I am grateful for the leadership of our church who advocated my taking a sabbatical after twenty years of service, grateful for a congregation willing to be engaged and to engage the ministry of another servant of God (Michael Kinnamon) and grateful for all who served and kept being the church in this place for this time.  I will enter our sanctuary with joy tomorrow and hope and pray you will join me there, not only for our reunion but for the beginning of a new journey.  Grace & peace,


postscript  The picture in my post is of the cloister of the convent called The Basilica Santi Quattro Coronati.  It is near the Coliseum in Rome.  I had discovered it eight years ago when I traveled to Rome for the first time for my 50th birthday.  I was so pleased to be near it this trip, for my hotel was just down the hill from it.  My first night in Rome, I ambled up the hill and entered the small, ancient sanctuary for Vespers, led by the chants of about a dozen nuns.  My first trip, however, I did not even know there was a cloister available for visiting.  One day I entered its quiet, peaceful square of light and took this picture.

An Ecumenical Journey, Tea in Istanbul

blue-mosque (Photo credit: pagastesi)

Saturday night, 10:30 and I’ve listened to the Adhan, the call to prayer, piped through loud speakers attached to minarets like kudzu. The night is inky, parts blue and black, white bodied gulls fly near and over the dome of the Blue Mosque and my thoughts are beginning to stray toward home where, in one week, I will be standing in a familiar pulpit with a beloved congregation.

A traveler must be careful about drawing conclusions about any place s/he visits since first impressions are often misguided. A city and a people take time to reveal themselves.  That said, there are impressions and they should be freely but carefully offered.  For me, Constantinople is where I wanted to travel–a place no longer in time but whose remnants can be found beneath layers of stone and centuries of art and political life. I have had some success touching Constantinople with the help of good books, the experience of being here on the ground and because Dr. Kinnamon has, while preaching and teaching to you about ecumenical life, gained me an audience with His Holiness, the Ecumenical Patriarch Bartholomew.  I also have had the pleasure of speaking to a young man who converted to Christianity and has put me in touch with a pastor who has a small house church where on Siunday, I hope to worship.  And I have had many occasions to drink tea with hospitable Turks  who have invited me not only into their shops but briefly into their day and their lives.  I have many more impressions but far too manny for a blog entry!  The love of God and Peace  of Christ unite us,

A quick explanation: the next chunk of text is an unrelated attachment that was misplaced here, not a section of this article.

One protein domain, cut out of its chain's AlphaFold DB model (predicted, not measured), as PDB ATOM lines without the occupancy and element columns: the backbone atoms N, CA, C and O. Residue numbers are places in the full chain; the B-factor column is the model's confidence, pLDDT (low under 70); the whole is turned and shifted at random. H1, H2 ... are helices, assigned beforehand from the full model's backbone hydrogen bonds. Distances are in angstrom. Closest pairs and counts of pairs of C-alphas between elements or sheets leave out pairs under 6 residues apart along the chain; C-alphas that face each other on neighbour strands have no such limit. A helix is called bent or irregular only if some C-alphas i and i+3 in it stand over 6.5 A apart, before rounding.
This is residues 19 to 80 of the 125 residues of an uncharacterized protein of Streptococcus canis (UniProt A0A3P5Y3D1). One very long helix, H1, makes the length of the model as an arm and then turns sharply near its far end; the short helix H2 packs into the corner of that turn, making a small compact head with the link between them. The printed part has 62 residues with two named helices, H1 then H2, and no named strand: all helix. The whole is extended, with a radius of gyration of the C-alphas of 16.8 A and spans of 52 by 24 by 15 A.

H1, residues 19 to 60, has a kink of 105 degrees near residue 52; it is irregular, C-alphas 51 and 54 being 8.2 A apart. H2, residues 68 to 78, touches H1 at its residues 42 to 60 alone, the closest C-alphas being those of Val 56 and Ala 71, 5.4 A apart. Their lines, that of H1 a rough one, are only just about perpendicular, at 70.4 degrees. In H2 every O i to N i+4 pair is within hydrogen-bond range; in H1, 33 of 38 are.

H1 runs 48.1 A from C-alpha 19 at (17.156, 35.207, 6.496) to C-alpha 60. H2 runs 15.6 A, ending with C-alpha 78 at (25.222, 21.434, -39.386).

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From Rome to Constantinople

Mosaics in the Hagia Sophia, section: Maria as...
Mosaics in the Hagia Sophia, section: Maria as patron saint of Istanbul, detail: Emperor Constantine I with a model of the city (Photo credit: Wikipedia)

Weds, May 23

Thursday morning I will awaken at 3 o’clock in order to take a taxi at 4 o’clock in order to catch a plane to Zurich and then switch planes there so I can arrive in Istanbul.  And it is true, I am going to Istanbul but in a deeper sense, I am traveling to Constantinople, the seat of the New Rome, the seat of Eastern Orthodox Christianity which has influenced the world more than we in the West realize.  I am excited to see this great city, plundered by Venice, depended upon by Florence for the Renaissance, particularly with regard to classic Greek philosophy and interactive with Latin Christianity but alas, separated.

My time in Rome has been separated by eight years. I first came here when I was fifty.  The truth is, however, this ancient city is layered by history, architecture, theology and social and political life.  Digging into those layers takes time.  I gladly take this metaphor and apply it to my journey since I have been digging into the layers of my self. Of what am I comprised?  How does my present age change my perceptions of the world and my soul?  When I remove the layers, what lies at the core of me? These and many questions are packed with my clothes and books.  I take them to each city and tonight, I will take them one last time into the convent sanctuary of Quattro Coronati for Vespers and as I listen to the sisters in their black habits chant their prayers, as the dusk light of Rome filters into that ancient space and glints off ancient and faded frescoes, I’ll take my questions to God, giving thanks for a soul and a mind endowed with the power to ask, seek, knock …and find.